In response to this global crisis, Solidaridad is intensifying its efforts in the three big forest biomes: the Amazon, the Malay Archipelago and the Congo Basin. In recognition of the role that indigenous people and smallholder farmers play in conserving our forests, Solidaridad will work with the guidance and free, prior and informed consent of indigenous people and other local communities in these last tropical forest frontiers to tackle the intertwined problems of inequality, deforestation and climate change.
The Congo Basin: a global cause
Central Africa is home to the second largest rainforest in the world after the Amazon: the Congo Basin rainforest, measuring more than two million square kilometres. Including secondary and savanna forests, it measures about three million square kilometres, equalling 75% of the surface of the European Union. It is home to mountain gorillas, lowland gorillas, chimpanzees, and forest elephants, as well as approximately 1,000 species of birds.
These forests are of immeasurable importance for both the region and the world. Holding roughly 8% of the world's forest-based carbon and one-third of the world’s peat, they are a key safeguard against runaway climate change. The Congo Basin also functions as an immense reservoir of fresh water and is one of the three convective regions on the planet that dominate global tropical rainfall during transition seasons. At least sixty million people living in or near the forests directly depend on the Basin’s ecosystem services. Across greater Central Africa, food security directly depends on the Basin’s water resources and its role in regulating the regional climate.
For all its vital functions, the conservation and restoration of the vast Congo Basin forest is a pivotal, global cause.
Drivers of Deforestation
The bulk of the Congo Basin forests (60%) are in the Democratic Republic of Congo (DRC) and the same is true for forest loss. According to a 2018 study, between 2000 and 2014 over 16 million hectares of forest was lost across the Basin. During this period, the DRC alone has seen a higher percentage of forest loss than the other five countries combined (approximately 70%). The average estimated annual area of a forest clearing in the DRC is almost 1 million hectares, with tree cover loss reaching a record high in 2017, increasing 6% from 2016.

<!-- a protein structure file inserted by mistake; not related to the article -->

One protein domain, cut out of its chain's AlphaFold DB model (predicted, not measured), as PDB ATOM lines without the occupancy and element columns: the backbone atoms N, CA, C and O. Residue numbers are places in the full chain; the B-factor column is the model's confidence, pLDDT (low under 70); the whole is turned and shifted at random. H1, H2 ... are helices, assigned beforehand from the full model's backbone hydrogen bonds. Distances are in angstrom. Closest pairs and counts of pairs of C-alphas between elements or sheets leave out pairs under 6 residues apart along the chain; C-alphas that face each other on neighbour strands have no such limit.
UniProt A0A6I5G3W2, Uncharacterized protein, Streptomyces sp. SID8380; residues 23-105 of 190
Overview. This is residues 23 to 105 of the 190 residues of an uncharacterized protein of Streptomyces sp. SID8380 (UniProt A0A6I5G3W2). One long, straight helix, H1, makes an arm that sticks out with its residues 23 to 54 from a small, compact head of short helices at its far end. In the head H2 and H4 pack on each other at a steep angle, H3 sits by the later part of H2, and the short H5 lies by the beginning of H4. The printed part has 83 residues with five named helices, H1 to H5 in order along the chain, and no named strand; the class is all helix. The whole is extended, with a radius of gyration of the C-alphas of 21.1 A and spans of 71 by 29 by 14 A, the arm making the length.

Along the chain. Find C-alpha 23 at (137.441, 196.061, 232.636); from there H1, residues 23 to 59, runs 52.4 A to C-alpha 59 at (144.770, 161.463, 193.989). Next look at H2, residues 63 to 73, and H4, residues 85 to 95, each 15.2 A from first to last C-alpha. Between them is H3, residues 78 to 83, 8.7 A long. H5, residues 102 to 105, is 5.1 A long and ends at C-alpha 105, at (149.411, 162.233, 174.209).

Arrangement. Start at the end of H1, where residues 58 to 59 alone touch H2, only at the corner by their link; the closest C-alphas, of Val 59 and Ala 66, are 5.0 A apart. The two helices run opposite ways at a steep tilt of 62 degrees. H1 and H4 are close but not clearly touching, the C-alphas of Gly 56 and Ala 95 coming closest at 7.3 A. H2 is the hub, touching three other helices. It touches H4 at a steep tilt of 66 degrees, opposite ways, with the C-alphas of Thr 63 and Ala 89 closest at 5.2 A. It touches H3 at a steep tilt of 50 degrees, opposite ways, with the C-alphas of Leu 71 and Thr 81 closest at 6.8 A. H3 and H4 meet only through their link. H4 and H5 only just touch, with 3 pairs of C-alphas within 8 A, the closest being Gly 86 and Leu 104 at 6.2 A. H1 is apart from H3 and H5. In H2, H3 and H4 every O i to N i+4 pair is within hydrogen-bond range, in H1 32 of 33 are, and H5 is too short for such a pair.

It is essential to understand the drivers of this trend; if lessons from the Amazon and Asia apply, deforestation could rapidly accelerate beyond a point of no return.
Small-scale forest clearing for agriculture is the largest direct driver of forest disturbance in the region, contributing about 84% of the total forest loss in the Basin from 2000 to 2014. In the DRC, more than 90% of all forest loss is now due to small-scale clearing for rotational agriculture.
Changing deforestation dynamics
The role of small-scale farmers in deforestation and agricultural expansion is changing. Between 2000 and 2015, production of commodities such as soy, palm, beef, and wood was responsible for about 65% of tropical forest loss.
Despite concerted global action – including legislation, investments, private-sector commitments and voluntary certification schemes – the destruction of tropical forests continues. In fact, deforestation has spiked in recent years. Against this backdrop of a now-or-never moment in halting climate change, the stakes couldn’t be higher: there’s a changing tide in Brazil, accelerating political instability in Central Africa and no obvious gains from RSPO certification in terms of reduced deforestation in Asia.
The role of smallholders in deforestation needs specific attention. First, because the knowledge and wellbeing of local communities are instrumental in halting deforestation. Second, because the relative contribution of smallholders to deforestation has increased in some regions, such as the Brazilian Amazon. And last, in the Congo Basin, more than 90% of all forest loss is now due to small-scale clearing for rotational agriculture.